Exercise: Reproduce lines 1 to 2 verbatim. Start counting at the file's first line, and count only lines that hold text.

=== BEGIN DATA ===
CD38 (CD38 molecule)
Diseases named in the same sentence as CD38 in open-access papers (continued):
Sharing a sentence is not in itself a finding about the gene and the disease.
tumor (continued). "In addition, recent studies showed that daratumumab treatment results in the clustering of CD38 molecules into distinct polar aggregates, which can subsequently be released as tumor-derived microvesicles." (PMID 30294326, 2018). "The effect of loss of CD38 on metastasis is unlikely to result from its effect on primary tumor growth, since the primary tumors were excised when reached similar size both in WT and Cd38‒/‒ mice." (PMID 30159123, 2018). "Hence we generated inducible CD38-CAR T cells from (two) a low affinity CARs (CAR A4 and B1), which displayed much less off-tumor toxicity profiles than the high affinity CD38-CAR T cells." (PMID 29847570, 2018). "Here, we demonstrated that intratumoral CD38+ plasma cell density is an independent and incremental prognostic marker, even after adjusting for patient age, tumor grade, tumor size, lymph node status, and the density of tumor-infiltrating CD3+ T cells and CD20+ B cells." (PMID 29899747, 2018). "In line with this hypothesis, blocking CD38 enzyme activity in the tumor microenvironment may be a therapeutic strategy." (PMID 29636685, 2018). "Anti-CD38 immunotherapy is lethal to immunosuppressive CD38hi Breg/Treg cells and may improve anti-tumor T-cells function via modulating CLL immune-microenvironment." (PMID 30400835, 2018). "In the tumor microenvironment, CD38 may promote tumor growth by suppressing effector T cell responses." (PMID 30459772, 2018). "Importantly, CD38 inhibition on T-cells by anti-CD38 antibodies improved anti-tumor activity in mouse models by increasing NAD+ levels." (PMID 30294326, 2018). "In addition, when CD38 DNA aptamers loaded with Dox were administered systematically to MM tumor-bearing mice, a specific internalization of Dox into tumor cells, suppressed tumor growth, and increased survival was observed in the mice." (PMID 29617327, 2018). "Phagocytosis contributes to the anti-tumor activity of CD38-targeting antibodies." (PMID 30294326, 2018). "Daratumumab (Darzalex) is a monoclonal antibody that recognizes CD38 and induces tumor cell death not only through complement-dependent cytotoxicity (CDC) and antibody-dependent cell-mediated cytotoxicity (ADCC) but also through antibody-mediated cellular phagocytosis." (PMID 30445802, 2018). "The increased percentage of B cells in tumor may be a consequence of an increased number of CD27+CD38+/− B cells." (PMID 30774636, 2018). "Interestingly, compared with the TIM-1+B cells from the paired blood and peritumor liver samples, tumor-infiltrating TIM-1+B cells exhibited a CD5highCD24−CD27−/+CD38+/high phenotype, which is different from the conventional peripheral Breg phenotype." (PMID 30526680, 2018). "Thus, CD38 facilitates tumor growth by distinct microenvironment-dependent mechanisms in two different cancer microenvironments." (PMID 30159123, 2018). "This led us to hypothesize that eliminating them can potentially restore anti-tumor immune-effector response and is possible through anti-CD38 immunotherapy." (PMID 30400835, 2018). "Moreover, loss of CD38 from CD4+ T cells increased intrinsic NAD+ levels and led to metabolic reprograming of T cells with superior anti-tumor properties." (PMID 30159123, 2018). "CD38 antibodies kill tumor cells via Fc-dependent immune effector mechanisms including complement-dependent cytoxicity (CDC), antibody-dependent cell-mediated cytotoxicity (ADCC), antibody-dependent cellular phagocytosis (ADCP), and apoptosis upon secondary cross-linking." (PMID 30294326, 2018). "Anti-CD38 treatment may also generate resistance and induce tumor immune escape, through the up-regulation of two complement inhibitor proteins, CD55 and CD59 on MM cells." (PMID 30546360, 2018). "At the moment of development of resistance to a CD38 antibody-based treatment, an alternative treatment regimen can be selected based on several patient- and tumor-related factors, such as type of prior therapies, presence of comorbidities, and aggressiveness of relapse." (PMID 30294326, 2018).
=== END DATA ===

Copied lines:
CD38 (CD38 molecule)
Diseases named in the same sentence as CD38 in open-access papers (continued):